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The dark clouds behind the sunny smile of Jon Batiste

Peter Howell

Movie Critic

It’s impossible to converse with Jon Batiste without feeling the good vibes radiating from him, even over a Zoom link. It’s like talking to the sun.

“I want to send a big hug, much love right back over there,” the New Orleans-bred musician said at the top of our interview.

The Grammy- and Oscar-winning American singer/songwriter, 37, whose colourful suits seem to glow in sync with his personality, was taking a few minutes away from his many roles as bandleader, composer, educator and actor to discuss “American Symphony.” It’s a new Netflix documentary by Matthew Heineman (“Cartel Land”), co-produced by Barack and Michelle Obama, that started out as one thing and become something else.

“American Symphony” was supposed to be about the multi-instrumentalist’s genre-defying music, specifically the symphony of the title, a Carnegie Hall performance canvassing American music from funk to jazz to opera to Indigenous drumming. But the doc became more about life when Batiste’s wife, bestselling author Suleika Jaouad, learned during filming that the cancer she thought she’d beaten years ago had returned.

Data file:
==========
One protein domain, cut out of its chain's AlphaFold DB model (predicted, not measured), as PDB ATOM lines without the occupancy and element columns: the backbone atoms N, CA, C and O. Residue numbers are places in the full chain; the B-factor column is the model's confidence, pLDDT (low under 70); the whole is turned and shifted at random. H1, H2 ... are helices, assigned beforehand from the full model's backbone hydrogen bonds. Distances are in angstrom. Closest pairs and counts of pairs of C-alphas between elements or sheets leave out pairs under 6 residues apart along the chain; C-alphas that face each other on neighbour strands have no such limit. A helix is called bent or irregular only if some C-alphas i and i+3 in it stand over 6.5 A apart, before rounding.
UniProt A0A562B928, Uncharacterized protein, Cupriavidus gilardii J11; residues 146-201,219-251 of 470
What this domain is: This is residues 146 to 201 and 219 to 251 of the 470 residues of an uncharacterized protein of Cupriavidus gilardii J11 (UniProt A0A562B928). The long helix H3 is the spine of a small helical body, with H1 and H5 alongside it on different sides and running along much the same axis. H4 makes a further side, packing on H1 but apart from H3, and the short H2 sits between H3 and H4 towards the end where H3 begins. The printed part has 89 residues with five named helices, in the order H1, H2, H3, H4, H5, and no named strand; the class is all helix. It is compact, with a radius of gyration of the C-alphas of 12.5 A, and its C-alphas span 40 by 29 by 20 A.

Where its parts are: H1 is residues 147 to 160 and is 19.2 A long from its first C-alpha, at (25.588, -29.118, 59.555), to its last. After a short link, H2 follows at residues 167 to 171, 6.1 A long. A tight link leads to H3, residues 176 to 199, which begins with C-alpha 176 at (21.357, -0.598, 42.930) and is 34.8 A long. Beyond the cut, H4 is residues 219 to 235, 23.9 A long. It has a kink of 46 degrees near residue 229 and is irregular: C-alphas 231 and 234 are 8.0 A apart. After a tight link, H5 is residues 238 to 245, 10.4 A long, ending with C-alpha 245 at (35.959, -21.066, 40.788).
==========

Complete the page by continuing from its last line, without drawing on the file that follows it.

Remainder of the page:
The couple got the bad news in November 2021, the same week Batiste received 11 nominations for the 2022 Grammy Awards, spanning a record seven categories. (He ultimately won five prizes, including Album of the Year for “We Are.”)

Jaouad had her second bone-marrow transplant, about a decade after the first, the day after she married Batiste in a private ceremony in their Brooklyn home.

Such peaks and valleys would be tough for any couple to traverse. But Batiste and Jaouad take their struggles with the same equanimity they bring to joyful events. There are many moments of both in “American Symphony,” including their wedding ceremony.


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